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Swift v Carpenter and the Cost of Special Accommodation - Carin Hunt, Outer Temple Chambers

20/10/20. The case of Swift v Carpenter was heard by the Court of Appeal on 23 -25 June 2020 and judgment is eagerly awaited by catastrophic injury practitioners. This article gives a quick overview of what is in dispute.

What are special accommodation damages?

Consider a Claimant whose injuries have resulted in him requiring a wheelchair to mobilise; he will need to move into specialised and more expensive accommodation than he previously occupied, likely a bungalow fitted to meet his particular needs. This is described by the courts as the claimant’s need for special accommodation.

How have special accommodation damages been calculated in the past?

The amount of damages to be awarded under the head of special accommodation has traditionally been assessed using a formula first relied upon by the Court of Appeal in the case of Roberts v Johnstone [1989] Q.B 878 (‘R v J’).

In R v J, the Court found that it would not be appropriate to simply award the Claimant the full capital cost of the new accommodation she required as a result of injuries caused to her by the Defendant, because that would leave her estate with a windfall upon her death.

Therefore, to avoid the ‘windfall problem’, the Court relied on a formula that, in the circumstances of the case, awarded the Claimant a significant proportion, but not the full amount of, the capital cost of the accommodation she required.

Why the appeal?

The R v J formula relies on the discount rate as one of its components and since the introduction of a negative discount rate (currently set at -0.25%), it has produced a negative figure. In JR v Sheffield Teaching Hospital [2017] EWHC 1245 QB, this was interpreted as giving rise to a nil award to claimants for the cost of their special accommodation.

In Swift v Carpenter the Court heard submissions on the following issues:

1. Whether it had jurisdiction to depart from R v J;

2. If so, should it do so; and

3. If so, going forward, what approach should be used to calculate damages for special accommodation?

Issues 1 and 2

For the Claimant, it was submitted that the Court has the power to revisit R v J and should do so, as the primary objective of the Court should be to compensate Claimants and to enable them to acquire the special accommodation that the Court has determined they reasonably need. The principle of full compensation must outweigh the desire to avoid a windfall to the Claimant or their estate.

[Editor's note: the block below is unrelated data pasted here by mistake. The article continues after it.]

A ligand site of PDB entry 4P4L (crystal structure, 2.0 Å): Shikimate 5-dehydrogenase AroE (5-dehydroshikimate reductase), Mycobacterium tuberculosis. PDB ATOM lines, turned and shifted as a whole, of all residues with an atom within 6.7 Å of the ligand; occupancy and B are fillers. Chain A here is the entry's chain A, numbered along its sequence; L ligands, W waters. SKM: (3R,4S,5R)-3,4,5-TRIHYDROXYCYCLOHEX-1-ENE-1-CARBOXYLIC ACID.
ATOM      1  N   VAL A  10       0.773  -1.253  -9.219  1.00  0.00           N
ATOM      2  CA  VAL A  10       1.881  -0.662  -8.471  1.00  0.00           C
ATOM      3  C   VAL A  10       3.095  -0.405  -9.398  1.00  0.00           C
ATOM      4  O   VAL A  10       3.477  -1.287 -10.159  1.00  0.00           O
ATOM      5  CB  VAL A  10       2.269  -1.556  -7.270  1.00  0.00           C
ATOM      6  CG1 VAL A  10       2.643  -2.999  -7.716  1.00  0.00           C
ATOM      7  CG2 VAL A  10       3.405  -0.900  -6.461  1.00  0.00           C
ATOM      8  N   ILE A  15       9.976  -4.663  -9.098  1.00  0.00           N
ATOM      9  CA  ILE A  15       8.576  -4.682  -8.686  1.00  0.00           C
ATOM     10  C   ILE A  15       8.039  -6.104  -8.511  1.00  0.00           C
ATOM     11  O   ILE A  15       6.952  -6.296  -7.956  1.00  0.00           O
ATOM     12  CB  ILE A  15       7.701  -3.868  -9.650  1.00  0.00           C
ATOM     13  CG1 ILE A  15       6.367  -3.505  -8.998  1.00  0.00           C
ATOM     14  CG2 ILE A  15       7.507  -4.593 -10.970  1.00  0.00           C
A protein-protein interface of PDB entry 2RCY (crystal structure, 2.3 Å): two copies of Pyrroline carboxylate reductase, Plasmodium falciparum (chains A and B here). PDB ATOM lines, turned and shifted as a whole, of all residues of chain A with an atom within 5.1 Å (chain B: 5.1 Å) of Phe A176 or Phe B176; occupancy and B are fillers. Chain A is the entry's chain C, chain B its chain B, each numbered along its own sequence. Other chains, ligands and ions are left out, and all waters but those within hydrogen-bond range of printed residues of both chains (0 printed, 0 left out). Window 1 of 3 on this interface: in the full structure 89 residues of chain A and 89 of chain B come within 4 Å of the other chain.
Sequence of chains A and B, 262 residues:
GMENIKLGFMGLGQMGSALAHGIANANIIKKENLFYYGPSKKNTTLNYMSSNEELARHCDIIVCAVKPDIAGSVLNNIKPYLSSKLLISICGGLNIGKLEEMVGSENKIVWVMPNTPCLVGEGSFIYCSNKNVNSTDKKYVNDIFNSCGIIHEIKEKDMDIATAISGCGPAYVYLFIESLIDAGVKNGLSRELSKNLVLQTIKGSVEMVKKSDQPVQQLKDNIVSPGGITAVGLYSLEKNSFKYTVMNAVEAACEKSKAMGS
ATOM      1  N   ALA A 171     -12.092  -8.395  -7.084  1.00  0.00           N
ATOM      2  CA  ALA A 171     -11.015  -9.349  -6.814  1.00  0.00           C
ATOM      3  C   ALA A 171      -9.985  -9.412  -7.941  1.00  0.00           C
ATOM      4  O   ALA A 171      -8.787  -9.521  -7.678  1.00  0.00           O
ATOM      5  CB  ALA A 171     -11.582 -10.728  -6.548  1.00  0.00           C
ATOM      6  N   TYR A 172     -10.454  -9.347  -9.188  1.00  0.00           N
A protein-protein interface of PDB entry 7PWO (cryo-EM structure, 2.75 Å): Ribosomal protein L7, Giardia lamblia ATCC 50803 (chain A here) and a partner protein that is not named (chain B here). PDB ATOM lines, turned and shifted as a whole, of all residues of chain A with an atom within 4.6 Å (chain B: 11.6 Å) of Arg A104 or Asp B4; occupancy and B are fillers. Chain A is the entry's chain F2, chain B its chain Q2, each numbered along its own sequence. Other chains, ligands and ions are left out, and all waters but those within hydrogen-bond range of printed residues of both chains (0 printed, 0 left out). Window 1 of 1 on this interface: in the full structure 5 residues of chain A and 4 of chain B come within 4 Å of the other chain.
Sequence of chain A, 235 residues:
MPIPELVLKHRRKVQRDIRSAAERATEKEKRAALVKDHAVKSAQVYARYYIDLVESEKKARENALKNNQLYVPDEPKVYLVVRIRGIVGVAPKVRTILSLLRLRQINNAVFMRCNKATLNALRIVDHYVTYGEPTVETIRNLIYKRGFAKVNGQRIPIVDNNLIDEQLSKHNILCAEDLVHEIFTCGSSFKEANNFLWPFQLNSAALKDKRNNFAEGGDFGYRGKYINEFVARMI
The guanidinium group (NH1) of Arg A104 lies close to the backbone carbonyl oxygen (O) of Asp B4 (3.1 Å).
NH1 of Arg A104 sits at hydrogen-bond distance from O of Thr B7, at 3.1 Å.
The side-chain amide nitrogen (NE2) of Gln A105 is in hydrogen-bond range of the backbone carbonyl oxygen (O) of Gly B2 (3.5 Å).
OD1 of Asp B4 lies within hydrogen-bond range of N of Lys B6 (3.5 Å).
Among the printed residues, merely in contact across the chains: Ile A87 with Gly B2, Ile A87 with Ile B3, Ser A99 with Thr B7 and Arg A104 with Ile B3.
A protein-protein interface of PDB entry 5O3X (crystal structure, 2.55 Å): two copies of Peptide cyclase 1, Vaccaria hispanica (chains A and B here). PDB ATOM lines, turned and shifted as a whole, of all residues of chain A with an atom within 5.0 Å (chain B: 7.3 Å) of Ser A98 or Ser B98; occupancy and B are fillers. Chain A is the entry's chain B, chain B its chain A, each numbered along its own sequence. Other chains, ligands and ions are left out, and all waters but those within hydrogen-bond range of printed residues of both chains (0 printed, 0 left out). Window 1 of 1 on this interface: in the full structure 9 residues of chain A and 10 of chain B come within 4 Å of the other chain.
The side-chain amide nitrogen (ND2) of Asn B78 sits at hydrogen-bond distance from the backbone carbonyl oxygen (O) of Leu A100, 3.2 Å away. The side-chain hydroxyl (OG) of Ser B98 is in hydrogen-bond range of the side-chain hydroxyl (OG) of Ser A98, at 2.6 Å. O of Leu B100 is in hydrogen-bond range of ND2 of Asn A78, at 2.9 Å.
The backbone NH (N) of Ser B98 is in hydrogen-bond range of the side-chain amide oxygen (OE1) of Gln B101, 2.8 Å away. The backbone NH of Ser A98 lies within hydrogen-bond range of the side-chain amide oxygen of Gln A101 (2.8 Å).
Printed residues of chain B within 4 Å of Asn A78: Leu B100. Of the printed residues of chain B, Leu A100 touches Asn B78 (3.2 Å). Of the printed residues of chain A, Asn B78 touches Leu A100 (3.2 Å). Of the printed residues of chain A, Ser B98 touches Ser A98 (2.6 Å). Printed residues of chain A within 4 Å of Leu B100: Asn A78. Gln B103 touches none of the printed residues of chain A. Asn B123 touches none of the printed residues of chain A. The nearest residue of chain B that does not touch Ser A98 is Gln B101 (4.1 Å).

In contrast,the Defendant submitted that the Court was boundto follow R v J because it had been followed by the House of Lords in Thomas v Brighton Health Authority [1999] 1 AC 345. Even if it was not so bound, the Defendant submitted that nonetheless the Court should follow R v J because the Claimant could prove no net loss was caused to her by its application.

Issue 3

Both parties also addressed the issue of appropriate alternatives to the R v J formula should the Court be inclined to abandon it.

The Claimant’s primary position was that the full capital value of the special accommodation should be awarded. This approach, it was submitted, would fully compensate victims and enable special accommodation to be purchased in all cases. Further, it avoids expensive inquiry into matters such as reversionary interests, rental yields and other variables - and will therefore be easy to understand both at negotiation stage and trial.

In the alternative, the Claimant submitted that the full capital value less the market value of a reversionary interest in the property should be awarded. The Claimant relied on the expert report of Mr Watson, an actuary, who calculated the value of the reversion based on its ‘market value’. The Defendant objected to this methodology on the basis that there is no real market for reversionary interests and certainly not in respect of residential properties occupied by a life tenant. The Claimant met this objection with a hybrid proposal: if the Defendant is to benefit from a deduction from the capital value of the special accommodation when damages are calculated, then it should do so on the basis that it is prepared to purchase the reversionary interest, thus creating a market for it. The Defendant objected to this proposal inter alia on the basis that Claimants will most often be reluctant to maintain an ongoing relationship with their tortfeasor’s insurer.

The Defendant’s proposed alternative to the R v J formula was based on the expert evidence of its actuary, Mr Robinson, and also involved valuing the Claimant’s loss by considering the value of the reversionary interest. However, the Defendant stipulated that, using such an approach, an appropriate yield or discount rate had to be adopted to reflect the balance of interests between the Claimant and the Defendant and the windfall that would accrue to the Claimant in the circumstances. Accordingly, this discount rate could replace the discount rate set by the Lord Chancellor in the operation of the R v J formula.

Carin Hunt, Outer Temple Chambers

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